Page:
Berlin based designer Sabrina Sundermann runs an awesome little graphic design and print studio by the name of Small Caps, which makes a ton of really fun work. I love following her process and what she is working on, which is easy to do on her awesome blog.
Art In The Age is currently exhibiting a selection of letter-pressed initial caps from an ongoing project by typographer, illustrator and old studio mate Jessica Hische. I have definitely said this before, but I will say it again. Jessica is so talented and amazing at what she does, and the way she inspires and involves the community in her work and process. This is made even more apparent when you hear her talk about design, printed matter and technology.
(via Jessica Hische »)
The art exhibition style signage of Kidimo brings me back to the tag sales and antique shops of my childhood. Using found and salvaged letter forms and signs Kidimo creates one of a kind signs and typographic art installations.
“Nicolas Flachot has been exploring all the antique fairs and flea markets for years. The quest for shop signs has even turned to an addictive and compulsive hobby for this industrial art lover, to such an extent that he decided to launch his own decoration brand…”
Photos By: Aart Van Bezooyen
The Buchstaben Museum in Berlin is preserving historical and contemporary letterforms and signage. This is such an amazing idea and resource!
“The Museum of Letters is devoted to preserving and documenting letterforms. We are currently in the process of putting together our permanent collection and are actively searching out outstanding letterforms and typographic objects that merit preservation.”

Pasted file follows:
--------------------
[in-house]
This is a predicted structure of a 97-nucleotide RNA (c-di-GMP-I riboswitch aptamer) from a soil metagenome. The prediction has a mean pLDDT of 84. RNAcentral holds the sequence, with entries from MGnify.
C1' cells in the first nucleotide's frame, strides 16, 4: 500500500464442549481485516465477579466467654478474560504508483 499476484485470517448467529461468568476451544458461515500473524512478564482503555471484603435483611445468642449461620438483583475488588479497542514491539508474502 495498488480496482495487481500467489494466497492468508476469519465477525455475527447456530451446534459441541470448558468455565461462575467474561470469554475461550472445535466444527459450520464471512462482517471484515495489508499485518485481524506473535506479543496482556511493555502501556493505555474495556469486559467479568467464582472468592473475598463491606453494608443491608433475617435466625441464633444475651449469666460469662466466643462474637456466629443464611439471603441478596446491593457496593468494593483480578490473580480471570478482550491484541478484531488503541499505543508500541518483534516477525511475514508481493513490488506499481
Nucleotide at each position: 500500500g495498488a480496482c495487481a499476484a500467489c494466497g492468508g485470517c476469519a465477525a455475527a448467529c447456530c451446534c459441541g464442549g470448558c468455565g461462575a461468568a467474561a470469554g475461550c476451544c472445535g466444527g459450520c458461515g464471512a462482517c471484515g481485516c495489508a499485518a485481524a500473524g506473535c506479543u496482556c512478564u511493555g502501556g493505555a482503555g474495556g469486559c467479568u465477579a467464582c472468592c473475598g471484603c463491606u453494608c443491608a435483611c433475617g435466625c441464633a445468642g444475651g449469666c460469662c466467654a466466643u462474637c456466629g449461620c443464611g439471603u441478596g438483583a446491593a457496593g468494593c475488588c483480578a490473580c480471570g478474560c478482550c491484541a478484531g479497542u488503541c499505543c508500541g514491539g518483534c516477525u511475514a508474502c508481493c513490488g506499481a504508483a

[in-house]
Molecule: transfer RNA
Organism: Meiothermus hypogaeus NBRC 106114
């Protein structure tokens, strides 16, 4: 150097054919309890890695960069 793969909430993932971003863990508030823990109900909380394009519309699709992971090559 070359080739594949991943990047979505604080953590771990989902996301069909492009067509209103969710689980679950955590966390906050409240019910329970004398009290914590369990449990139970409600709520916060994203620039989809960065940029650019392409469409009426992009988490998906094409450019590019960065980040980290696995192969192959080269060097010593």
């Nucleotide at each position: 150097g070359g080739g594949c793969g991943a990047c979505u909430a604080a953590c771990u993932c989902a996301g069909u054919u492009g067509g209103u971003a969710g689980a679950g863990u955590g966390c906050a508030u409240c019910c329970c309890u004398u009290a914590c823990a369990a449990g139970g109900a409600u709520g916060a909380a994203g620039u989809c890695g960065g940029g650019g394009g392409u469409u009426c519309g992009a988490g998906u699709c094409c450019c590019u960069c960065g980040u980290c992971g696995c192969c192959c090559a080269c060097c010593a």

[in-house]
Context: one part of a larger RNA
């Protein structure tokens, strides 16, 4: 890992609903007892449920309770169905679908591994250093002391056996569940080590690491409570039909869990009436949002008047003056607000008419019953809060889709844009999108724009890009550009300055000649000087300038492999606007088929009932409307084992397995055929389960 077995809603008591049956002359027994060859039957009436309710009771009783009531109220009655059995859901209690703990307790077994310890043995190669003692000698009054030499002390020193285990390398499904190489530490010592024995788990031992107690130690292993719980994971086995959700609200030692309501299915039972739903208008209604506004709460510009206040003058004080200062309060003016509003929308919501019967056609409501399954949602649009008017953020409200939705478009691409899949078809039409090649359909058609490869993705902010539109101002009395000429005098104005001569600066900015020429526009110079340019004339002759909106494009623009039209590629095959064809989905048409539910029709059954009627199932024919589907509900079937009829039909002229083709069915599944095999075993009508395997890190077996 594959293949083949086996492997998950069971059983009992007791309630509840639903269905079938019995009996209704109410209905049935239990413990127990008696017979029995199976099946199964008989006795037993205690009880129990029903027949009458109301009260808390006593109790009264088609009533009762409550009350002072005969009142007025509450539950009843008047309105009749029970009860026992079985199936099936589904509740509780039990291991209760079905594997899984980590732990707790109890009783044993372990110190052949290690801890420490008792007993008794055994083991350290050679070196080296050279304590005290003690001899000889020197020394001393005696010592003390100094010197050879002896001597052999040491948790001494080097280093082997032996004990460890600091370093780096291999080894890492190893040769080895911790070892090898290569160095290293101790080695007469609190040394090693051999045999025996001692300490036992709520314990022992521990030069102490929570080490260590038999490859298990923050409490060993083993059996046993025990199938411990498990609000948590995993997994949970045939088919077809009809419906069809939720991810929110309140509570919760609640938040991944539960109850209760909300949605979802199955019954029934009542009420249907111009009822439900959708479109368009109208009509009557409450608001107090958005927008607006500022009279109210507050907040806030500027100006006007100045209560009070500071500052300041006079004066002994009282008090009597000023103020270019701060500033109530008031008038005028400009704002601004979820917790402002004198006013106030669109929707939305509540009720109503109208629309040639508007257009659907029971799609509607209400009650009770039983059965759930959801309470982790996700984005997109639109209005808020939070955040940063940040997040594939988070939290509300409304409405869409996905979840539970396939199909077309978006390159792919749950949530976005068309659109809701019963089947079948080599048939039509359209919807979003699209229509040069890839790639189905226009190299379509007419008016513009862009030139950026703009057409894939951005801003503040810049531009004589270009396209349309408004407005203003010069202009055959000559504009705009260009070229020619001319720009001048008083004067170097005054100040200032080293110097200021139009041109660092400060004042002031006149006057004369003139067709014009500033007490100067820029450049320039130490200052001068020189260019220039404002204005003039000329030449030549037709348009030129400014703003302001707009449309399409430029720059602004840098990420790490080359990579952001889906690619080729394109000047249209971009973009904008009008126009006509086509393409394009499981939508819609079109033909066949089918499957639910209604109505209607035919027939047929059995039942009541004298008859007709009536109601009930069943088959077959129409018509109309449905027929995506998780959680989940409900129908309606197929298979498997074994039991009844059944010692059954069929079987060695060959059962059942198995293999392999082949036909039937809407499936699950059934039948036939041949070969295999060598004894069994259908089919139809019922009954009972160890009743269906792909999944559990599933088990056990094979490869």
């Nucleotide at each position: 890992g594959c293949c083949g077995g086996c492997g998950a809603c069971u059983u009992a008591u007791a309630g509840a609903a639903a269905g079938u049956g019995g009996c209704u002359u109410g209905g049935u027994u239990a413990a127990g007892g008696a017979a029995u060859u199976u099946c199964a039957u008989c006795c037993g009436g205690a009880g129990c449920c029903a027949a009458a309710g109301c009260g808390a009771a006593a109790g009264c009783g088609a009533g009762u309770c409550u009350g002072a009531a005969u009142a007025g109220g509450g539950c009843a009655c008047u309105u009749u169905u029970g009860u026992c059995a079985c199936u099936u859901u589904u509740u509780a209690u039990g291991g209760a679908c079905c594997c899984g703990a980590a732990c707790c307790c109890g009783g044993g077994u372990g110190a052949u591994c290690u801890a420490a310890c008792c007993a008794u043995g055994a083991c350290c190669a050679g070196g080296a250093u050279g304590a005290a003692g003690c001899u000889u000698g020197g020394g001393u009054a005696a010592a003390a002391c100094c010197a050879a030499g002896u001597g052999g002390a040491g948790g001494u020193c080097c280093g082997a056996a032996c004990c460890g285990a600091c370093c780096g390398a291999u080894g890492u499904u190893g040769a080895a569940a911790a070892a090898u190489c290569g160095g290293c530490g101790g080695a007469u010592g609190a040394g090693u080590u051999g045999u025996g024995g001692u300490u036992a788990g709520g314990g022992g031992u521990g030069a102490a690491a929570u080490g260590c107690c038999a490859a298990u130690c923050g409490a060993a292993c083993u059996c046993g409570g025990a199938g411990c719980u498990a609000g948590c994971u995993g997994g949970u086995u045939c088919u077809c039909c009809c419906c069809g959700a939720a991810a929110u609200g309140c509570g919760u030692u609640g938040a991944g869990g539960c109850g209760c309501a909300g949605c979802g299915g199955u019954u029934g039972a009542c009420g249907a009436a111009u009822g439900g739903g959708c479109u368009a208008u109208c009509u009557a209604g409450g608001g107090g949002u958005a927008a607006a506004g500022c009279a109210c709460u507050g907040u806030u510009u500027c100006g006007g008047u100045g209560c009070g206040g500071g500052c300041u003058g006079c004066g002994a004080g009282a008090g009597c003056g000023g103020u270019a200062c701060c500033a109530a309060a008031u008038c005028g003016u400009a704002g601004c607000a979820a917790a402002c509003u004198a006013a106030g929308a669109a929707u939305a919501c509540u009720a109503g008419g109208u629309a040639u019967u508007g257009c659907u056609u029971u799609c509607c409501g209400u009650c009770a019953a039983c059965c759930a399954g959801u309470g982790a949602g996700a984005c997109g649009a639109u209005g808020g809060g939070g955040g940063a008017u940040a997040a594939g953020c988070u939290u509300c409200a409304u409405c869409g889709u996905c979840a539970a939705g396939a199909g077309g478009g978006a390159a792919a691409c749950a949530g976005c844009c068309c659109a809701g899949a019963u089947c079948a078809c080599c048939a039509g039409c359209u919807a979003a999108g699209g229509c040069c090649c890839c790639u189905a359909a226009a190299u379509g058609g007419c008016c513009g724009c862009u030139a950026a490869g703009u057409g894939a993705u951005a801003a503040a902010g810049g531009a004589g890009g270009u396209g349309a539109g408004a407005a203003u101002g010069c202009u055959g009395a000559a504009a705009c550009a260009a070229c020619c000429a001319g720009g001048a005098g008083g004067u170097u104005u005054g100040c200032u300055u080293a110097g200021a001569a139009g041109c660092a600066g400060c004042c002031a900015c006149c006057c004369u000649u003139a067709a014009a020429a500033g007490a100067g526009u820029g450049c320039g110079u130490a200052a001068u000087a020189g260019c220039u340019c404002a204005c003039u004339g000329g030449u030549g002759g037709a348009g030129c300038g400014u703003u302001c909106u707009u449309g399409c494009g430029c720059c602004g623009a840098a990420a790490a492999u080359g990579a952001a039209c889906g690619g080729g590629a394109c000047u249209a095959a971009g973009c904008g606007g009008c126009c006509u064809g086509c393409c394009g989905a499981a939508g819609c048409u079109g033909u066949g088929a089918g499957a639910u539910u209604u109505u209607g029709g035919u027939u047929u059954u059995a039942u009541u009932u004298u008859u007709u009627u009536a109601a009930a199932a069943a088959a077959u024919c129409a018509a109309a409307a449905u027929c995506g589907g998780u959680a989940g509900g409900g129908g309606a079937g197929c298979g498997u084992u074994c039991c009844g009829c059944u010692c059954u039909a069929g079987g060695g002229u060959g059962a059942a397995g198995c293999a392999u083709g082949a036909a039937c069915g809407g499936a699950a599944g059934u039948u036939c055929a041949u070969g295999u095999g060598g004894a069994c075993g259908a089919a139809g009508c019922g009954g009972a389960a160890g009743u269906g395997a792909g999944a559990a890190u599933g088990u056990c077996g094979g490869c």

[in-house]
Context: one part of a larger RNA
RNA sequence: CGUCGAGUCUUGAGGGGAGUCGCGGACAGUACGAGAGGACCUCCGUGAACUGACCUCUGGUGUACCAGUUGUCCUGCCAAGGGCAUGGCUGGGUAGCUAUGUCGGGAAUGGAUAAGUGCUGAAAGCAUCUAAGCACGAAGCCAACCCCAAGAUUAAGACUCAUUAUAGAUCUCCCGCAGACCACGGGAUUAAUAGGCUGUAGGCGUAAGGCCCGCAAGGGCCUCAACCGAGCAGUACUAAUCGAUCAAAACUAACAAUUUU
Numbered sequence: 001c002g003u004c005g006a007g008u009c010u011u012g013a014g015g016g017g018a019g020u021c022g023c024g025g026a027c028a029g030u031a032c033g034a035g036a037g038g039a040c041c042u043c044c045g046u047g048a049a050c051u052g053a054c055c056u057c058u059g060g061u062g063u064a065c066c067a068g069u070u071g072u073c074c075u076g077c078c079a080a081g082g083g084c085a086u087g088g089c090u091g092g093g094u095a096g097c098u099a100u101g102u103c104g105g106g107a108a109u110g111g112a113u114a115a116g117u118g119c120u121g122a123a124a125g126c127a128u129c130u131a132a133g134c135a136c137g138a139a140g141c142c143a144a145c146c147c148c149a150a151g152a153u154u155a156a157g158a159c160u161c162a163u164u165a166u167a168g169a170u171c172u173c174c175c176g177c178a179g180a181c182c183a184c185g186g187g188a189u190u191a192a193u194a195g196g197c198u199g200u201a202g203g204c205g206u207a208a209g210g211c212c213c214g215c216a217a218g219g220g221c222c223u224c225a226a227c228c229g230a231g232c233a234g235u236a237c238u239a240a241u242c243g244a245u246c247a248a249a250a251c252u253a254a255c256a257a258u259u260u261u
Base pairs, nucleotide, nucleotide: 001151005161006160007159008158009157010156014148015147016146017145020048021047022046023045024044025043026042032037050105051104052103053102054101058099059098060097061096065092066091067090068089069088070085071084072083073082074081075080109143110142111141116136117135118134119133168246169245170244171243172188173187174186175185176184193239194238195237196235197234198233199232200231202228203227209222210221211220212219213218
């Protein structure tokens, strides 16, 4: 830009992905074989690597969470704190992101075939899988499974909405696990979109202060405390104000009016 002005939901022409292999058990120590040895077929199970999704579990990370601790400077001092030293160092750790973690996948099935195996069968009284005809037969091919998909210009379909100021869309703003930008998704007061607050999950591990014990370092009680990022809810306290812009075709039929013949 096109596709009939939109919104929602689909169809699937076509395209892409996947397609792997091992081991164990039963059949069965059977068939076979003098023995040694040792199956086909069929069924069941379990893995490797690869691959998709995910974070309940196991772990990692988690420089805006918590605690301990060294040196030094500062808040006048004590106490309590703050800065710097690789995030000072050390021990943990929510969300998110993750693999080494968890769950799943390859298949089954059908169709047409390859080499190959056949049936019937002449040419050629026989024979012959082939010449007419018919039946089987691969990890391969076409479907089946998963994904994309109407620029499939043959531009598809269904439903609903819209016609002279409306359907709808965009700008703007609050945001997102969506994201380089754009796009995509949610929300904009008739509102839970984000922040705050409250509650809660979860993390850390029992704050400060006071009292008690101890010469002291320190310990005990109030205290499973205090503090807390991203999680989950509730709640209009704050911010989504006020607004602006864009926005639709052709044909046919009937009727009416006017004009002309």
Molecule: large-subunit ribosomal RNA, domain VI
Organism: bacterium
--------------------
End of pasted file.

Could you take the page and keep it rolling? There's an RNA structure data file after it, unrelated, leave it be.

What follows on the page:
This poster is an awesome visualization of the brackets of the World Cup designed by Brooklyn studio Hyperakt. This print is available over at Kickstarter. The poster will be updated and go to press and once final results are in.
Peter Bil’ak has worked on the new typeface History for 15 years and it doesn’t go unnoticed. History is a series of 21 other typefaces based on historical periods and movements that can be layered and composed to create thousands of unique letterforms. The coolest part is that you can experiment with History here ».
(via Kitsune Noir »)
Erik Spiekermann is a designers designer, and I say that because he is a typographer and typeface designer. Most people beyond designers will never know what it is a type designer does. We however understand the tedious nature that is tied directly to the acute calculations and gridded precision. These design principals translate so well into the house Spiekermann designed for him and his wife in Berlin. The seven story house reads as if it were the template over which Erik would layout type specimens, and maybe that’s because it is. He used a unit 45 centimeters square as a building block or grid that was adhered to throughout the design of the house. The facade even has an extremely graphic and grid like quality, that can partially be attributed to the treatment of opaque glass panels used both to let in light and to give added privacy. Another great feature has to be the stainless steel Bulthaup kitchen and the bookcase that is only apparently accessible by repelling over the balcony edge. And I can’t forget to mention the ridiculous camera collection that is so perfectly poised on that shelf.
Came across these amazing letterpress business cards today, which coincedentally were designed by my old studio-mate Jessica Hische for photographer Kate Murphy. I really love Jessica’s work because she is able to bring a newness to each project.
(via Design Work Life »)